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Missing the Story

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Catherine

Catherine “Kitty” Genovese

Kitty Genovese
The Murder, the Bystanders, the Crime that Changed America.
By Kevin Cook.
Buy this book

Kitty Genovese
A True Account of a Public Murder and Its Private Consequences.
By Catherine Pelonero.
Buy this book

Between Cook and Pelonero, the latter does more to get readers thinking about gender as a crucial key to the puzzle. (Cook, though, better evokes the furtiveness of the era’s gay life.) The same month that Genovese was murdered, Pelonero points out, United Press International ran a story about a judge in Cleveland who had ruled that “it’s all right for a husband to give his wife a black eye and knock out one of her teeth if she stays out too late.” She also quotes more extensively the many witnesses who explicitly justified their inaction in terms of expectations about women and their place in the world. “I figured it was a lovers’ quarrel, that her man had knocked her down. So my wife and I went back to bed.” “What was she doing out so late, anyway?” “We thought it was a lovers’ quarrel.” “At one point I thought maybe a girl was being raped—but if she was out alone at that hour, it served her right.” “If that girl had been where she belongs, this would never have happened.” 

Attention to these details, Cherry argues, shifts the focus of the story from “there was an emergency and no one intervened to help” to “violence was directed at yet another woman by a man and no one intervened to help.” To which we might add: and the story was retold again and again by college professors and pundits, almost always in such a way that it was never specifically about violence against women, or the complex latticework of legal and cultural arrangements that allows such violence to flourish. Instead, it became a classic tale of human “nature”—and like most such tales, it has almost nothing to say about the fine grain of human practice or experience.

In 2011, the Psychological Bulletin published an international research team’s review and meta-analysis of all the “bystander effect” studies that it could find—not just the famous originals. Neither Cook nor Pelonero mentions the study, which found that Darley and Latané’s conclusions held up only to a point. In experiments that simulated truly dangerous scenarios, that used only naïve bystanders (instead of making some of the bystanders actors), and that allowed for real communication between them—in short, in those experiments that most approximated real life—the “bystander effect” was either nonexistent or, more often, positive: additional bystanders led to more helping, not less. But since this finding is not counterintuitive, provocative or remotely scary, it inevitably went unmentioned in the flood of content pumped out by journalists rehashing the Genovese murder on its fiftieth anniversary.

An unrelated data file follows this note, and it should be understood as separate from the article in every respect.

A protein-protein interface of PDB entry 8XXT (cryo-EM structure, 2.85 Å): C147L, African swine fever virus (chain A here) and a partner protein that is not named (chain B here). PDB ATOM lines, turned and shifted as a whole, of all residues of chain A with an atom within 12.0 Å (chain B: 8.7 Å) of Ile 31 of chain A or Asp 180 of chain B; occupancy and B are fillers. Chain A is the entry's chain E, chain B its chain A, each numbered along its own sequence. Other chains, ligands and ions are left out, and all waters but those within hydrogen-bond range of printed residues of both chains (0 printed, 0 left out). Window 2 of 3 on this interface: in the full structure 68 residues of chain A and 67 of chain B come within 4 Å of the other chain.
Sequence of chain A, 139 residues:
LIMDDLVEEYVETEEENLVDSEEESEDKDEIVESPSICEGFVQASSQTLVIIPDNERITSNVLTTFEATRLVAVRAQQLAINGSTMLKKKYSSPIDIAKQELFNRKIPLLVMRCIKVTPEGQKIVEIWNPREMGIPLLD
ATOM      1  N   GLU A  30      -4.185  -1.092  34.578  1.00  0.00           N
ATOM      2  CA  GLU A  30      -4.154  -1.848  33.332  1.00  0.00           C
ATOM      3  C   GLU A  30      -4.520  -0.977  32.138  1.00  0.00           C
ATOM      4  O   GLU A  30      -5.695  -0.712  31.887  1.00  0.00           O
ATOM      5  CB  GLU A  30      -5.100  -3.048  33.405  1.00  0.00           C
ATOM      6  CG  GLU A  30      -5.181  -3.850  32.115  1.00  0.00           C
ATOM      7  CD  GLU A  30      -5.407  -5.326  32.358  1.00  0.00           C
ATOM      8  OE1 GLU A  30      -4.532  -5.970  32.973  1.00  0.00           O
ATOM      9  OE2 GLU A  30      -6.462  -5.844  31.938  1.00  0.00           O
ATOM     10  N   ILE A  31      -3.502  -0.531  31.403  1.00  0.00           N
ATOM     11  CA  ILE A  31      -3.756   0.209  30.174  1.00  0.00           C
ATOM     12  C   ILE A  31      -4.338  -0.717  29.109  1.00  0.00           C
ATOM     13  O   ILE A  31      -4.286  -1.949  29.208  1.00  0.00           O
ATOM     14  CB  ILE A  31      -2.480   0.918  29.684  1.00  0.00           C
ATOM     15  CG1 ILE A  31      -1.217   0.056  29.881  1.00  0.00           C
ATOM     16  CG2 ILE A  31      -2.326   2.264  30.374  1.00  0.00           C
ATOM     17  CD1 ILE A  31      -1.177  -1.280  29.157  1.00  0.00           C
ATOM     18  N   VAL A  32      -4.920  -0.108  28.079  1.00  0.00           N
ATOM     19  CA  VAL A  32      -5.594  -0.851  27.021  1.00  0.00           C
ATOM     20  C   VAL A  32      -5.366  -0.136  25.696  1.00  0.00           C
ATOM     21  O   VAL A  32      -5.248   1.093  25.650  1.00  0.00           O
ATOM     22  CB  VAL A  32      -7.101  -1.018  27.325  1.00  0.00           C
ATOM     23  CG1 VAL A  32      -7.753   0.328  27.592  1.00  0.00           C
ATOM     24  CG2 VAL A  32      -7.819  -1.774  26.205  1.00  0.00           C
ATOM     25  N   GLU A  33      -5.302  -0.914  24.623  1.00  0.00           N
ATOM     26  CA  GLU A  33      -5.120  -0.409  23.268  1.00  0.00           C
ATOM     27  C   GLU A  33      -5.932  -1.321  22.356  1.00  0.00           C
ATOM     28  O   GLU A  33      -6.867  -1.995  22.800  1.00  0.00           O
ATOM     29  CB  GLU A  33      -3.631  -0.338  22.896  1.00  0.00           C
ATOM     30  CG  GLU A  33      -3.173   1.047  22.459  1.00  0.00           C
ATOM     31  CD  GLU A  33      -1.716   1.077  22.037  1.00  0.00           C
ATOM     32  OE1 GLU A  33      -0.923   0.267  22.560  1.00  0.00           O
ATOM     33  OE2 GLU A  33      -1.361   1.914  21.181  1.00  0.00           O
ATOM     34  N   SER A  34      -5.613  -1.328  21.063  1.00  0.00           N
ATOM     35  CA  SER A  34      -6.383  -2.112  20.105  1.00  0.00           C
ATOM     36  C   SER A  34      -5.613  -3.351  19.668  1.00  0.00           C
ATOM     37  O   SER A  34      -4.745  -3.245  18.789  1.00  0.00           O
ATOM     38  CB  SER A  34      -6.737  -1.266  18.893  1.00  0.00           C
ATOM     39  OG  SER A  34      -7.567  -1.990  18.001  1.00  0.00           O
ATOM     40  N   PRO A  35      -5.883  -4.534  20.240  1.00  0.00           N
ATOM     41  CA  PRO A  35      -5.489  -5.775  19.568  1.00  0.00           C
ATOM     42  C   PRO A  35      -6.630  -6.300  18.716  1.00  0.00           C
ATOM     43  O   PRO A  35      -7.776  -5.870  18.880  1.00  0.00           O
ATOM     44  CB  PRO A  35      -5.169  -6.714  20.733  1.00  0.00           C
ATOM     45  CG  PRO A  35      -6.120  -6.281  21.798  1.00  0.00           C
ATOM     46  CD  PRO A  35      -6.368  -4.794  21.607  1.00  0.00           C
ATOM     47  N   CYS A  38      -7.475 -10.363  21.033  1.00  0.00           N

Genovese wasn’t the first woman whom Winston Moseley raped, nor was she the last. By day, he worked to support his wife and kids. By night, he roamed the streets of New York full of violent sexual impulses. Twelve days before he killed Genovese, he raped and then murdered Annie Mae Johnson, a resident of the Ozone Park neighborhood, but wasn’t caught. (Like Moseley, Johnson was black; as A.M. Rosenthal admitted, “If [Genovese] had been a Negro killed in Harlem she would have received a paragraph or two.”) Five days after he killed Genovese, Moseley was arrested for burglary, another favorite pastime. In custody, he confessed quickly to the Genovese murder, showing no remorse. At his trial, he unsuccessfully pleaded insanity and was sentenced to death, which was eventually commuted to life without parole. Cook argues, convincingly, that Moseley was able to win his appeal thanks to flaws built into the original trial by the judge, who was anti–death penalty.

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In 1968, Moseley stuck a Spam tin into his rectum, hoping that the injuries would force him to be transferred from his cell in Attica prison to a hospital. En route, he escaped from the transport van and broke into an empty house in Buffalo, New York. After three days of watching TV and eating canned food, he called a local employment office and asked them to send a maid. When she arrived, he threatened her with a gun he’d found in the house. Then he raped her, warning that if she told anyone, he’d find and kill her children. She left a scared, confused message for the house’s owners; when they arrived, Moseley tied up the husband and raped the wife. Later, the district attorney filed charges against the cleaning woman for failing to report her rapist to the police.

After a stand-off in downtown Buffalo, Mosley was arrested again, and returned to jail. Today, Moseley is still alive and still in Attica; no current prisoner of the State of New York has been in jail longer. In 1977, he earned his bachelor’s degree from Niagara University’s correspondence school, majoring in sociology and earning straight A’s. According to the school’s website, all sociology majors are required to take a basic social psychology course. If Moseley’s textbook was remotely up to date, this would have involved reading a potted summary of the most fateful night of his life, presented as the origin story of a valuable research program. It seems he was impressed with himself, and the apparently widespread flaw in human nature that he’d helped to uncover. “The crime was tragic,” he wrote in a Times op-ed, “but it did serve society.”

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